“Donald Trump, I believe, will be the nominee,” Walker said.

When Walker dropped out of the presidential race in 2015, he urged others to join him and unite to defeat Trump. He later endorsed Texas Sen. Ted Cruz before finally backing Trump after his nomination was all but certain.

Walker acknowledged there are a “few things” he wishes Trump had done differently, pointing to “tweets and words” the president has used. But he praised Trump’s judicial appointments, his signing of the new tax law and his trade agreements that Walker said have helped Wisconsin’s dairy and manufacturing industries.

“I’m old school,” Walker said. “I believe that actions speak louder than words. Are there tweets or words occasionally that I wish he would do differently? Absolutely. I think even some of his most ardent supporters would say that.”

Walker said his wife, Tonette, has encouraged him not to rule out another run for office — but he did foreclose any long-shot challenge to Trump in 2020.

“No, no, no,” he said. “As much as my wife encouraged me to say, ‘someday run,’ that would not be a position she would encourage me to run for right now.”

Walker, who has been in elected office for 25 years, is planning to hit the national speaking circuit to advocate for taking power out of the federal government and giving it to the states. But the 51-year-old said he has to decide whether elected office, including in the U.S. Senate, might be the best place for him to make the argument.

“It may be, in the end, I’m better equipped to make those changes become a reality not in elected office,” he said. “But I certainly wouldn’t rule it out.”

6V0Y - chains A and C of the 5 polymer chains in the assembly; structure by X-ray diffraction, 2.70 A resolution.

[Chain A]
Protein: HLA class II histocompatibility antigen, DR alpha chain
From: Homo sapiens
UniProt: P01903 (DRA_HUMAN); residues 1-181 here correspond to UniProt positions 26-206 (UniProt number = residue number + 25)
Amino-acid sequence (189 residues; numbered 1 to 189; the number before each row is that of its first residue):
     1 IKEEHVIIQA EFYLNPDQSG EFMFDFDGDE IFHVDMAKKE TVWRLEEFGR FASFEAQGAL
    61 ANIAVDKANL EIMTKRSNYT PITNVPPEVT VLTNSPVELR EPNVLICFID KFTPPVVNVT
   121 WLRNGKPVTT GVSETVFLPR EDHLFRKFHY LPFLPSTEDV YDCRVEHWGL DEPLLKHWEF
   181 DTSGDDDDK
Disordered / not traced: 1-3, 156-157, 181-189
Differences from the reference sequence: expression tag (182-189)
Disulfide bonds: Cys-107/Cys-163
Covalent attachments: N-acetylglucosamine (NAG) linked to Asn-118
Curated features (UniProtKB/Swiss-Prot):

As for a future run at the governor’s office, Walker said: “If Republicans are going to make the case, it’s probably worth, at least for governor, having a new face, a new name on the ballot for that. But you never rule anything out.”

Evers’ spokeswoman Carrie Lynch declined to comment. But Wisconsin Democratic Party spokeswoman Courtney Beyer said Walker “clearly doesn’t know what to do with himself now that he’s out of a job.” She said voters who elected Evers were “eager to turn the page on the politics of the past and ... Scott Walker would be wise to listen.”

Walker is considering running to replace Republican U.S. Sen. Ron Johnson in 2022. Johnson, who is in his second term, has said he won’t run for a third time. Walker said he was looking at the experience of other former governors who have gone on to serve in the Senate.

“They’ll tell you often they’re frustrated,” Walker said. “To me, I wouldn’t want to go somewhere and be frustrated just for the sake of a title. I want to be able to get something done.”